Instead of trying to find a way of reconciling ourselves with the unbecoming situation and seek a genuine way forward, we resort to unnecessary antagonism and unhealthy rivalry which deepens the situation rather than remedy it. We accuse others of doing what we also do during our own time of glory. When we chop, nothing spoil; when others chop, alarm go blow! Insincerity walks the entire spectrum. But must we continue in this chopping and smiling versus hungry and wailing game? It has never helped the growth of any country; and it is not going to help ours.

There is this new but very unhelpful indulgence we are currently trapped in. Blame game. It has become our pastime. Others are always wrong, we are always right! It seems Nigeria has been divided between ‘them” and “Us”, with just a small crowd of sidon-lookers. The “Us” have scores (real or imagined) to settle with the “Them”. They are always at loggerheads even on very insignificant issues.

This attitude has been so commonplace that it robs partakers of a genuine sense of reasoning and interrogation. This has unfortunately rendered them gullible. They easily jump to conclusions on issues concerning the opposite side without cross-checking and without authenticating the issues involved. In some cases, the situation shifts from mere disagreement to outright hatred, such that anything from the opposite side is dismissed with bile-stained dispositions. They gulp anything that accords with their disposition and disregard any that does not, no matter how sensible.

Everyone has now become an expert in every subject matter because there is a ready market of gullible consumers. Charlatans have consequently become bishops. Their narratives are gospel, so long as they accord with the doctrines of the respective congregation. They reject genuine postulations simply because they do not want others to gain credit. This attitude robs the nation of creativity and innovation. Genuine creative efforts are dismissed because they come from the other side – someone has to be rubbished and rendered unmarketable. We have become hypocritical!

For instance, listening to the hysteria surrounding the 5G technology, you would think the technology is meant exclusively for Nigeria and Nigerians. Even those whose areas of specialty (for those who have at all) have absolutely nothing to do with electromagnetic technology and genetics engineering speak with apostolic confidence. Unfortunately, supposedly enlightened people lap up such narratives and follow up with very critical and indicting remarks on matters they barely have requisite knowledge or understanding. The purpose: somebody must be a fall guy by fire and by force!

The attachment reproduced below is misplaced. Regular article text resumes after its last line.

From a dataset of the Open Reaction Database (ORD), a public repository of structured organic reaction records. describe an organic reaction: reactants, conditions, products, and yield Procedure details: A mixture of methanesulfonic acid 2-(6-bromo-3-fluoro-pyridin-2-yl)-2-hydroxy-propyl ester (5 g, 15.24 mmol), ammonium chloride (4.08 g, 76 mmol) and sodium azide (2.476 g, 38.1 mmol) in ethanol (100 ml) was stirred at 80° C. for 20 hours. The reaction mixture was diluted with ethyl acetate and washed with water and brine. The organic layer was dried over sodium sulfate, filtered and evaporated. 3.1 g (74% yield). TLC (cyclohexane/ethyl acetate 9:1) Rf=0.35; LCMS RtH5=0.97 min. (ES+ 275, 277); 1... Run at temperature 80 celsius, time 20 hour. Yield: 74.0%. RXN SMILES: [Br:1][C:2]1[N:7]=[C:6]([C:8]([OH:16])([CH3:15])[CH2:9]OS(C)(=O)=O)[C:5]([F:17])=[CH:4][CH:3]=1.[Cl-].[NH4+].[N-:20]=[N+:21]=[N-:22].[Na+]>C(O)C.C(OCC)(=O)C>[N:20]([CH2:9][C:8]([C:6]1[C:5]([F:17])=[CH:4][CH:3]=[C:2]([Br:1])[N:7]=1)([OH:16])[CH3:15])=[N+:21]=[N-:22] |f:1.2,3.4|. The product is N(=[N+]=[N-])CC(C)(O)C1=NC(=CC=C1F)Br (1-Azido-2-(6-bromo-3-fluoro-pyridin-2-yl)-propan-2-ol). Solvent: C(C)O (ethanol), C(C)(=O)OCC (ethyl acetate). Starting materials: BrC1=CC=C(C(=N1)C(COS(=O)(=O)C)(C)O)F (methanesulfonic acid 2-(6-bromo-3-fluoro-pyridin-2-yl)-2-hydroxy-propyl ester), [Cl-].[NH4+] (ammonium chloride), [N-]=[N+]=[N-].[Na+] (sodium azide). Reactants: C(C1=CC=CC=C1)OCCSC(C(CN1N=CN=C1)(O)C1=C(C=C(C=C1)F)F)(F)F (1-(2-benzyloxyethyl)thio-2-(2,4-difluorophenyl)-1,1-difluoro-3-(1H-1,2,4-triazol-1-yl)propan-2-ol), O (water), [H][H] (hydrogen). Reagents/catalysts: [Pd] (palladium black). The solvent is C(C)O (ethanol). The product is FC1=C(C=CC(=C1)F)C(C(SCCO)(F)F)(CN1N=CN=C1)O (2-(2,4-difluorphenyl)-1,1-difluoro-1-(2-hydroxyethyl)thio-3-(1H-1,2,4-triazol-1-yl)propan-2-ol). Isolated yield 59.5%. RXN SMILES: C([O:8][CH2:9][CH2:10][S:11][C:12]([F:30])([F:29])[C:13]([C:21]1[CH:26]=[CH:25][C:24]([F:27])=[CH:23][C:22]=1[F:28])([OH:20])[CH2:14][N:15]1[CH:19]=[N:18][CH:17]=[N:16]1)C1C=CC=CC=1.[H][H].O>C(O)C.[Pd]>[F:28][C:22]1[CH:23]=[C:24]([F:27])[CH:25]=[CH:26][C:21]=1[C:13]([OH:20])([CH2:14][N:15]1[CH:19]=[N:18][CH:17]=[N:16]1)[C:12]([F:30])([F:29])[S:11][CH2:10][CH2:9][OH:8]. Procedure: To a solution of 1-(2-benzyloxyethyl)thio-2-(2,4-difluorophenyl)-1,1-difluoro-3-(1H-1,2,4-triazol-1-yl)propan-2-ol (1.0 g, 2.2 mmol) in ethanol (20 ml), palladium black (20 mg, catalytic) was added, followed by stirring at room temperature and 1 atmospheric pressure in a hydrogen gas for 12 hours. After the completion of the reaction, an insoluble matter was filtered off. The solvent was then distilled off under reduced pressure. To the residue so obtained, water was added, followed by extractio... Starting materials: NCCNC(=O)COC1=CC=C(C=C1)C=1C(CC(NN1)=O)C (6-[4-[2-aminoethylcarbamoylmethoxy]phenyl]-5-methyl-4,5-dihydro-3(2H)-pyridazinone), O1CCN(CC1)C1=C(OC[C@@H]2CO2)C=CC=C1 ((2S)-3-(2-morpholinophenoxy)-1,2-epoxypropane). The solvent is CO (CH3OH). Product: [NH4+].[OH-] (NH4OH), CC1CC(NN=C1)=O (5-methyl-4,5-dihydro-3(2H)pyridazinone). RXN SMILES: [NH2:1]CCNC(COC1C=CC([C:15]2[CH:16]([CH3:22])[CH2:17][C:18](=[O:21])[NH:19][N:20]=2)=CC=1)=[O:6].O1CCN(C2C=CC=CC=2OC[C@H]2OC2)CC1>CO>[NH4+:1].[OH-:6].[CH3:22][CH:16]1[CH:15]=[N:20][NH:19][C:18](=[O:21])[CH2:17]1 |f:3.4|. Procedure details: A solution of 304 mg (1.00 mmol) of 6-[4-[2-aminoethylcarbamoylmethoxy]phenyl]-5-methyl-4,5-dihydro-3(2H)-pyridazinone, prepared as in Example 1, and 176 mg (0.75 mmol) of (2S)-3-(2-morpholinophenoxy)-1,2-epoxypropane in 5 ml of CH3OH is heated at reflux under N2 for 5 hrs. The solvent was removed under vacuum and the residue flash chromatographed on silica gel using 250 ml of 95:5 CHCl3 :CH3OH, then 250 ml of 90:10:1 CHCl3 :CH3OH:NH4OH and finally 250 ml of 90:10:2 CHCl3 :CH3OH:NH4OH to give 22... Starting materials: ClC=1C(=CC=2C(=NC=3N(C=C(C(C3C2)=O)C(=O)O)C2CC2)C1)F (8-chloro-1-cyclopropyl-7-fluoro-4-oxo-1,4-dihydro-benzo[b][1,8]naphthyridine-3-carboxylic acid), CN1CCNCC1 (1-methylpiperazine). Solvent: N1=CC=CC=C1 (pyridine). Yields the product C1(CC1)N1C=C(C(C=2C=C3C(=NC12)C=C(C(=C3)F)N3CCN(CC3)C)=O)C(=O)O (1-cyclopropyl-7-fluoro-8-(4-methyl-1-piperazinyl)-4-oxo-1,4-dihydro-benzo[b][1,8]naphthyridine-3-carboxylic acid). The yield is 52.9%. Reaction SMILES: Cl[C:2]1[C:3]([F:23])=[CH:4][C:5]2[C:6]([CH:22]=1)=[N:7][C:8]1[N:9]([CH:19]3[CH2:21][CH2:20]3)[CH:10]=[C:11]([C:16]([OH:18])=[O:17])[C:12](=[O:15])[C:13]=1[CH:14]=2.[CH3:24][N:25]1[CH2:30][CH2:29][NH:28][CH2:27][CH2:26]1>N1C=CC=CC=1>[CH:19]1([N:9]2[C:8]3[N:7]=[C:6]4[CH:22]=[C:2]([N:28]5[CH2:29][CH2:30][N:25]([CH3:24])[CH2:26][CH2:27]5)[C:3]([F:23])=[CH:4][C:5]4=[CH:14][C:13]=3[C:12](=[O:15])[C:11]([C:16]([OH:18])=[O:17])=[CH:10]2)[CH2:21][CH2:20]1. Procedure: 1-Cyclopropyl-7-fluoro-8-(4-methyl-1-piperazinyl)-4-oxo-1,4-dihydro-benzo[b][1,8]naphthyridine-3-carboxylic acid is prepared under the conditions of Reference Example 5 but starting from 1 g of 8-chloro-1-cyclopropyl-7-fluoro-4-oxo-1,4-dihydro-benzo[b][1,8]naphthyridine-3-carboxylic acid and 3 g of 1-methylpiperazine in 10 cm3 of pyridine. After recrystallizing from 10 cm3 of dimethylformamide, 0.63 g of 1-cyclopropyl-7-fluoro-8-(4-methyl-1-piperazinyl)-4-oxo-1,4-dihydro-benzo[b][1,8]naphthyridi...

Unreasonable propositions including fake news are often unleashed just to instigate malice. Actions of recalcitrant members of the society are justified instead of enlightening people on the danger irresponsible actions could pose to the general public and the country. At the end of the day, no one takes responsibility for the fallouts. Hardly would the instigators take responsibility for the role they played.

Today, impunity, selfishness, indiscipline, arrogance, hate and lack of patriotism rule the nation. Instead of giving hope, some entrenched people consistently inspire fear. They raise alarm over petty issues and generate unnecessary hysteria; they generate fake narratives and cause apprehension; they misinterpret issues and cause confusion; they create crisis and generate tension – all in a bid to create bad blood, generate hate, instil fear and cause panic.

To properly address the question ‘who did this to us?’ we must first take a good look at ourselves as individuals and honestly ask if we have been doing the right things; for whatever situation we find ourselves today, we instigated and fostered them – not some people and definitely not people from outside. Yes, we did this to ourselves! It is time we stop wailing and start looking ourselves in the mirror first before judging others.

The truth remains that we have found ourselves here, cobbled together. Until such a time that we are sincerely ready to genuinely restructure the entity into a generally agreed format, it will be in our own interest to find ways of advancing the country for our own collective good and for the benefit of our children. The first step is to change the way we think and behave. May God bless Nigeria!